‘We had to eat water lilies’
Seven-year-old Peter Mabor has seen the same plane so many times that he has built his own toy version from mud, and mimics the aircraft's movements as it flies low and begins to drop its load.
Here in Ganyiel they call the aircraft gwad, meaning "large wings". "It is white. It brings sorghum, oil, yellow beans (yellow split peas) and red sorghum," says Peter.
For people seeking refuge in the former Unity State, where famine was declared earlier this year, the World Food Programme-hired planes and their airdrops can be the difference between life and death.
These are families forced from their homes by South Sudan's devastating civil war, a war that claims the lives of husbands and wives, mothers and fathers, and their children, each day.
Among these families is Nyankon. When conflict erupted in South Sudan in late December 2013, she was living with her husband and their three children in the town of Bentiu.
Nyankon and her children fled into the bushes and trekked to Leer town, 115 kilometers away. Her husband sought refuge within the UN Peacekeepers' Base in what is now known as the Protection of Civilians (PoC).
Nyankon settled in Leer town as an internally displaced person, but when heavy fighting shook the town in 2015 she was forced to flee again with her children.
They trekked southwards towards the islets on the massive swampland in South Sudan.
"We used plastic sheets as surface on which to place the very small kids and then we would pull them across the swamps," Nyankon explained.
"Sometimes the water reached adults around our waists and at other times it reached our chests. It could be muddy but we moved on. We ate water lily and anything we could find."
When Nyankon and the other people who had been displaced reached Panyjiar County, they learned that WFP was distributing food in Ganyiel.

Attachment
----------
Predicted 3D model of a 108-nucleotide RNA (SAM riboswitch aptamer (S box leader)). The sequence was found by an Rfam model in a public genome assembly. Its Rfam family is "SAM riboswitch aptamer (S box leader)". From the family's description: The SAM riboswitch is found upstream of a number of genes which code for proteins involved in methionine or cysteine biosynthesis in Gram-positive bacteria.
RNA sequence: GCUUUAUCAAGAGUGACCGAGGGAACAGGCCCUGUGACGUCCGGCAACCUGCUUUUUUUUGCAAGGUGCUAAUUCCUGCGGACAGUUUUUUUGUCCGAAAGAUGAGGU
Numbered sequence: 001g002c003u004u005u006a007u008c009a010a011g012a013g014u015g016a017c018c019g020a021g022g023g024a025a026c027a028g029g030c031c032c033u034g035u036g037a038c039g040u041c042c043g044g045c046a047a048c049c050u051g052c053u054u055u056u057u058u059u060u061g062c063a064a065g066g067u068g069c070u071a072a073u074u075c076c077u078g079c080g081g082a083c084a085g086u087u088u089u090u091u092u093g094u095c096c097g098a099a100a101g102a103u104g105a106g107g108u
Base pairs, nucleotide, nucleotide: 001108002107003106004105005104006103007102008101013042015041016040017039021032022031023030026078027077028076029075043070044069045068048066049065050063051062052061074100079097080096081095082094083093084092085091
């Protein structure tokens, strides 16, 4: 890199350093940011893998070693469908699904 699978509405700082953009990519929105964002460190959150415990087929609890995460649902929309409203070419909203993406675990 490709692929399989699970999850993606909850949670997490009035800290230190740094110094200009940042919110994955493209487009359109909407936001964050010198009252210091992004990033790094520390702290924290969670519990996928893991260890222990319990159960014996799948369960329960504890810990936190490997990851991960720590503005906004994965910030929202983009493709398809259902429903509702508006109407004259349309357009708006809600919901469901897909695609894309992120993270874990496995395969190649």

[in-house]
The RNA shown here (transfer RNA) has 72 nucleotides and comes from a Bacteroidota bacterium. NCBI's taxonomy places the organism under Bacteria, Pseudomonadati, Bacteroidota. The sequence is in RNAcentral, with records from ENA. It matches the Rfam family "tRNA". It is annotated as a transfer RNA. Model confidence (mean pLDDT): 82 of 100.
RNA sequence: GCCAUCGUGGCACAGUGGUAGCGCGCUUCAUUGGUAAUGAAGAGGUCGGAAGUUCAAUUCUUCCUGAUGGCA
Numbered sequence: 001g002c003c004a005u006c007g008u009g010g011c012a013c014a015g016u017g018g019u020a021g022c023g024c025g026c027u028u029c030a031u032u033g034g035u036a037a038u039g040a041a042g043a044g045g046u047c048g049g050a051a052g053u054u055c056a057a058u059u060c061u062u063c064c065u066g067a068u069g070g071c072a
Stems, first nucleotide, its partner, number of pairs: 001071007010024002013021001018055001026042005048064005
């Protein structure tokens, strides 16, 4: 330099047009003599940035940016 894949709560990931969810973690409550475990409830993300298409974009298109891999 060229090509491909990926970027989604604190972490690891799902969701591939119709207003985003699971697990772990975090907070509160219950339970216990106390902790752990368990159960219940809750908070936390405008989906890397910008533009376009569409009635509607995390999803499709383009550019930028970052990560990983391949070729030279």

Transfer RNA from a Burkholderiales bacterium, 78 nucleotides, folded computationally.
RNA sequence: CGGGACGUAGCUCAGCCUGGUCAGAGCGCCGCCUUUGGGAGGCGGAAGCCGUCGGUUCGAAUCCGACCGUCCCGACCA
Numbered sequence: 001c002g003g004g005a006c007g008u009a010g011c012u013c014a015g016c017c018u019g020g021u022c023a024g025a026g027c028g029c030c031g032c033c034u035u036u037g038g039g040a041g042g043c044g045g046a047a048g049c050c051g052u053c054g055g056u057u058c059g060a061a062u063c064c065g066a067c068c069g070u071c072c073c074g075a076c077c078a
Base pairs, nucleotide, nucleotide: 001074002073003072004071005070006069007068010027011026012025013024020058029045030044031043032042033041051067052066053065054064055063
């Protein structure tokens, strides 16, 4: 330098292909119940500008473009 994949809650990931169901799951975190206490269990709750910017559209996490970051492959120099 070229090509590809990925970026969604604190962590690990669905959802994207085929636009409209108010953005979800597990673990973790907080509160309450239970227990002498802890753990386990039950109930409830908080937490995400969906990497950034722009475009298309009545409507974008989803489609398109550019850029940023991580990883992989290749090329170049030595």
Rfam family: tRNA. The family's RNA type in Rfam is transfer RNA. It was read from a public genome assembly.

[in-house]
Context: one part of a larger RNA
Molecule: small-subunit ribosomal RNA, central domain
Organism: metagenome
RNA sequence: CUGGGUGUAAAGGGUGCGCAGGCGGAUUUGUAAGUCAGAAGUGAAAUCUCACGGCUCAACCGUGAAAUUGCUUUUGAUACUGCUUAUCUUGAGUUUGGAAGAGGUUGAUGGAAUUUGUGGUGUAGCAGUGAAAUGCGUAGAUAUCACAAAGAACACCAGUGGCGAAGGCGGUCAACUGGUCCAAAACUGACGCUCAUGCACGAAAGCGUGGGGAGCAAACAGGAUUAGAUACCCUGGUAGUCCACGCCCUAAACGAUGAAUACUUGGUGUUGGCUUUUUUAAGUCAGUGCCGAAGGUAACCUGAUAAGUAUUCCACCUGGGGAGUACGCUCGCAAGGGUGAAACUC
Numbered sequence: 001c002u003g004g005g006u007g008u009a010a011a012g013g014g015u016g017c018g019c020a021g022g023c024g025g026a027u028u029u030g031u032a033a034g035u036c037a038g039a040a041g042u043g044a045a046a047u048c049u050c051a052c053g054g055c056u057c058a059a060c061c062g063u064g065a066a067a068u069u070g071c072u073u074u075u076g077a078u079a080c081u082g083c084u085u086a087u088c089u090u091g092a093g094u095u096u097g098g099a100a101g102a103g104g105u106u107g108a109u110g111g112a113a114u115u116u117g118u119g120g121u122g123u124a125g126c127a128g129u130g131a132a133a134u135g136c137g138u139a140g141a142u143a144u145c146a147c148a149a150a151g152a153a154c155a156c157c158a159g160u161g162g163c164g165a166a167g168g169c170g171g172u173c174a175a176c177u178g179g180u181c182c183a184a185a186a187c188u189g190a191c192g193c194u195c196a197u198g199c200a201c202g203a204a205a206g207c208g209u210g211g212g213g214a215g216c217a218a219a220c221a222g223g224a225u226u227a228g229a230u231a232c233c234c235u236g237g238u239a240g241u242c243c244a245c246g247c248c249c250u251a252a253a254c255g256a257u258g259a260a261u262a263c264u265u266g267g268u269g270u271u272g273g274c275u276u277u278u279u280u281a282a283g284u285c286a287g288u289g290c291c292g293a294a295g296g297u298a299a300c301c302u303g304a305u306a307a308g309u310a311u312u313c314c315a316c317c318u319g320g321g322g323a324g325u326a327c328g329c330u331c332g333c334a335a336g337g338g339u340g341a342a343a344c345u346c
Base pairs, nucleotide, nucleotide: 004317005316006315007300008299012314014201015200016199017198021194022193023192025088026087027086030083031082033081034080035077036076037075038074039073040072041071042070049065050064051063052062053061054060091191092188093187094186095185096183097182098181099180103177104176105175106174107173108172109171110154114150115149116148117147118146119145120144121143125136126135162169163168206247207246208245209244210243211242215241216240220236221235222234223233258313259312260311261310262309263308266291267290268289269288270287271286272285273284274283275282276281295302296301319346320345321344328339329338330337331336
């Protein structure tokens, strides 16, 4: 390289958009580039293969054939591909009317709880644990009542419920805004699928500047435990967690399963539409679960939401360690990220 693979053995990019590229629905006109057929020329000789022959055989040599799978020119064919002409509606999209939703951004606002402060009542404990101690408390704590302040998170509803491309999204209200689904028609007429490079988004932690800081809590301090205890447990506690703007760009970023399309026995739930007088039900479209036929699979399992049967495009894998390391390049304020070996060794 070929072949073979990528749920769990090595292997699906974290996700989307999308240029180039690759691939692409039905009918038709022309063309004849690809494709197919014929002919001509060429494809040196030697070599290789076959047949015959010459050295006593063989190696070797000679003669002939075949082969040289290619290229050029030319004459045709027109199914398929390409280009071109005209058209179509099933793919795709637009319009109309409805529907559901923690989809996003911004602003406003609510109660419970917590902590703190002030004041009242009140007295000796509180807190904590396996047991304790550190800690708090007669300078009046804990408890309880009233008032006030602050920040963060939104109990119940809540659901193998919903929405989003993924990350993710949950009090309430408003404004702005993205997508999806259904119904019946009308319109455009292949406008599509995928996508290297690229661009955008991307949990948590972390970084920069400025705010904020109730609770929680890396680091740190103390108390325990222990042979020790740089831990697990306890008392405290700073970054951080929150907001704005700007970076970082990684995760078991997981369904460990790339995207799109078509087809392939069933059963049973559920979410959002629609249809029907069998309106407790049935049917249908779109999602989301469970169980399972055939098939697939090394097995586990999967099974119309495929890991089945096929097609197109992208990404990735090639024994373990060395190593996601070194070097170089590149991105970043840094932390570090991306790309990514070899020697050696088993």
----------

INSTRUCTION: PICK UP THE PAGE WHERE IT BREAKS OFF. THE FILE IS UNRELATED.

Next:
"We walked until we reached Ganyiel. A kind person received us and helped us to register to get food. Since then we have been living in Ganyiel."
WFP has been carrying out airdrops here since March 2014, with roads and rivers largely impassable due to their physical condition or the security risk.
Nyakouth is a mother of nine children, and Ganyiel is her village. She welcomed people from other parts of Unity State who have sought refuge here from the fighting. Nyakouth has had enough of the more than three years of conflict in South Sudan, though.
"We are tired of this war," she said, standing outside her hut in Ganyiel. "We have been complaining and nobody seems to be listening to us. All our hope and trust are now in God. We hope that God will answer our prayers for peace. We are tired. Our children our dying every day from this war. We are tired of the endless peace talks, and there is no peace on the ground."
The quickly growing population here has created a great strain on the food supply. Without the regular support of WFP and its partners German Agro Action and the International Rescue Committee, many people here would be facing catastrophe.
"When we did not have food distributions, we had to go to the river to collect water lilies to cook and eat," Nyakouth added. "We depend on the food we get from the World Food Programme."
Nyandorom and Nyakon were living with their husband, a soldier who was based in Bentiu, when fighting erupted in December 2013. As the army split into factions, their husband became part of the opposition forces.
Both women fled to Leer town where they stayed until fierce fighting broke out in 2015. Amid the confusion, a neighbour reportedly ran to safety with Nyakon's four children.
She hasn't seen her children since. Both women fled towards the islands in the swamplands south of Leer. They lived there for months surviving on roots growing in the rivers, and on fish. Their husband, who had been deployed with opposition forces in another part of Unity State, learned of the fighting and displacement that had hit and headed to the swamps in search of his wives.
When he found both of them, they all walked to Ganyiel. Their husband was later shot during sporadic clashes in another part of Unity State in late 2016. He was taken for treatment and then released from duties. He died from his wounds in late April 2017.
"This war has killed our husband," said Nyandorom. "It is a war we don't understand. We are tired. We really want this war to come to an end. Everybody is losing someone in their family and the people fighting cannot tell you why there is war. We have lost contact with our children; others don't know where their brothers and sisters are. We just want peace so that we can go and look for our loved ones."
While Nyandorom focused on spreading out yellow split peas and sorghum to be prepared for their meal, Nyakon looked thoughtful, her left hand cupping her chin, as she sat in front of her hut in Ganyiel. She hardly uttered a word as children played around the homestead while the WFP-hired planes flew past.
— Story by George Fominyen